Tell a Story Today; Change the World, by Eric Witchey
We live in an age when most rational, educated people believe substantial national and global changes to personal behavior, economic structures, and political structures are needed if the human race is to survive and, hopefully, thrive. Some people despair that ingrained, culturally-reinforced behavior has too much inertia and that nothing short of catastrophe can create change. However, culturally-reinforced behavior does change. Unfortunately, it only changes when scientifically proven knowledge becomes a story that can be repeated by people who have no direct access to, or knowledge of, the science that suggests the need for change. Catastrophe does instantly generate culture-wide story, but it is only one way to generate a culture-wide story. Luckily, there are other ways.
Scientific knowledge and the dissemination of scientific knowledge doesn’t have enough social mass to create large cultural changes. Knowledge has to become part of the national folklore that is repeated in ignorance as truth. Huge campaigns to create the science-based, viral memes that seat belts are good, littering is bad, and cigarettes kill had to be undertaken in order to make these messages a part of the unconsidered oral tradition of all the micro-cultures that make up the overall culture of America.
A person can be, but rarely is, logical and rational. A company, a crowd, a tribe, a state, or a nation is always irrational. I am not saying that irrational is bad. I am saying that irrational is the absence of objectively-considered choices that include weighing of long-term and global impact. By this definition, a company, a crowd, a state, or a nation cannot be rational without abandoning its own, shorter-term interests. These institutions are all monkeys with their paws stuck in their own jars. Only when the results of science become part of the foundation of their irrationality does culture change for the better. Corporate marketing people know this. Politicians know this. Story tellers have always known this. Little-by-little, story tellers are making the knowledge of this phenomenon part of the cultural awareness.
Consider the development of the science behind our understanding of climate change. The first presentation of the concept of carbon impact on the future environment was presented early in the 19th century. I wrote poetry about climate change when I was in high school in the 70s. The Carter administration worked hard to address the known issues of fossil fuel dependence and emissions output. About the time I entered college, my home town cut their coal-fired power plant smokestack in half and installed scrubbers. Way back then, we were on our way to cleaner air and alternative, sustainable fuels.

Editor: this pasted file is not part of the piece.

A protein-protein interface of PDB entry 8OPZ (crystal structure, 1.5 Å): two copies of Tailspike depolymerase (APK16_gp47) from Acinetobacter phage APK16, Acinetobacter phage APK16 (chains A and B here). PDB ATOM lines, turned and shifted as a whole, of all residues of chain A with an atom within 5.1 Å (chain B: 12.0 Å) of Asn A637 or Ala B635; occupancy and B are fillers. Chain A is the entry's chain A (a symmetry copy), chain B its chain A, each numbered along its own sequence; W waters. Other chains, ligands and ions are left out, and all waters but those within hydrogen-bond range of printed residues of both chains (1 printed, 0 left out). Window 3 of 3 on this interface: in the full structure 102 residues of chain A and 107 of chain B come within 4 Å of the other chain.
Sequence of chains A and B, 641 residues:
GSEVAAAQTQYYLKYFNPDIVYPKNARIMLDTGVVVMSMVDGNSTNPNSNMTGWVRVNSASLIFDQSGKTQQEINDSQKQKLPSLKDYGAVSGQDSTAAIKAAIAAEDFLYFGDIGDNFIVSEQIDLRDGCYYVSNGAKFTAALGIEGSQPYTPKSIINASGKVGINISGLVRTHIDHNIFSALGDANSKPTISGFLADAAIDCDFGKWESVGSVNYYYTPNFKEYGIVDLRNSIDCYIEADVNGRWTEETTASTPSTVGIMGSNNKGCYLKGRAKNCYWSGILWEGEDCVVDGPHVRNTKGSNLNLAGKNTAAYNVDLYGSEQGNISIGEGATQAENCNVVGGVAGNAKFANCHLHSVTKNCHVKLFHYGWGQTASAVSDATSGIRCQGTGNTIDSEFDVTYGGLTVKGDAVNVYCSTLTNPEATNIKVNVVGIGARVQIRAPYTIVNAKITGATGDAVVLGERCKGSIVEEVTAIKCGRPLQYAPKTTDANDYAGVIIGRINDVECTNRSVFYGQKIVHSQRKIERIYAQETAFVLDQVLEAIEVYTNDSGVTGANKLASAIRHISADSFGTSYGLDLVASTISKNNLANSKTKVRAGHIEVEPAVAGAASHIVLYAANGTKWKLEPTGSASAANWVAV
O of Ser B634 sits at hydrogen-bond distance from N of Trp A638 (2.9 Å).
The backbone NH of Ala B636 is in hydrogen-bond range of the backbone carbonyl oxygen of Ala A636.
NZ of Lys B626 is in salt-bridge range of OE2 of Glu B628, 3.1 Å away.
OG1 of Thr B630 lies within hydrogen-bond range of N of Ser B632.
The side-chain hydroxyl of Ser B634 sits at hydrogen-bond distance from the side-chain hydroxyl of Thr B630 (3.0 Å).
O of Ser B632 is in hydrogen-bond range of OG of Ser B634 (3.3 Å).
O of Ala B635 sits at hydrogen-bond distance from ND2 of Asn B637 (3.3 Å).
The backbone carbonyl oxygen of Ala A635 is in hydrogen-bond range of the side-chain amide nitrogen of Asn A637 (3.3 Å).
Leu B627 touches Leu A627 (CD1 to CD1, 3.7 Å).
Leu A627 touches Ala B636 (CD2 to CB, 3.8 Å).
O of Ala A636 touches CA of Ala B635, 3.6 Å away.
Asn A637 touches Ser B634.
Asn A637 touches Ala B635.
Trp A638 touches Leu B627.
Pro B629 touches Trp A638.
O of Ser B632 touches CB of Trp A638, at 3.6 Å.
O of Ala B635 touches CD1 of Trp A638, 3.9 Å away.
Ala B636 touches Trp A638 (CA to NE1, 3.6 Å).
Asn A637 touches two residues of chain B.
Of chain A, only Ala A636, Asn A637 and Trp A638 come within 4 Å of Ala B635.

Administrations change. The message to the world changes with them. The influence on developing folklore changed from long term thinking to policies of immediate gratification, and that was the end of that.
The new, functional electric car disappeared. Emission controls were defanged. Education funding was cut, and schools were privatized. Concerns were put down with bandwagon and ad hominen attacks like, “Everyone who really understands the economy knows that’s silly” and “Oh? So, you have doctorates in climatology and education economics, do you?”
It has taken very expensive disasters and some creative rhetoric to make the popular oral tale shift from “Don’t be silly” to “Oh, shit. We better pay attention to this.” Nobel Prize winner Al Gore is one of our world’s best story-tellers. Piggy-backed on the rhetoric of “Oh, shit” is a narrative about how we got to this moment by letting corporate story override objective science.
It is no coincidence that at the same time this message is taking hold, attacks on funding to university research and attempts to mandate “usefulness” of federally funded research are underway. And so it goes.
The true battle is over who tells which story to the tribes. As fiction writers, we have a social responsibility to create tales that allow readers to feel hope and associate that feeling with models of successful personal and organizational behavior. We have a responsibility to create tales that allow the reader to experience the consequences of the individual’s failure to take action when action is called for. We, more than politicians, more than corporate marketing people, and even more than Al Gore, are responsible for creating the national folklore that drives discussions and motivates action.
Create a story today. Change the world.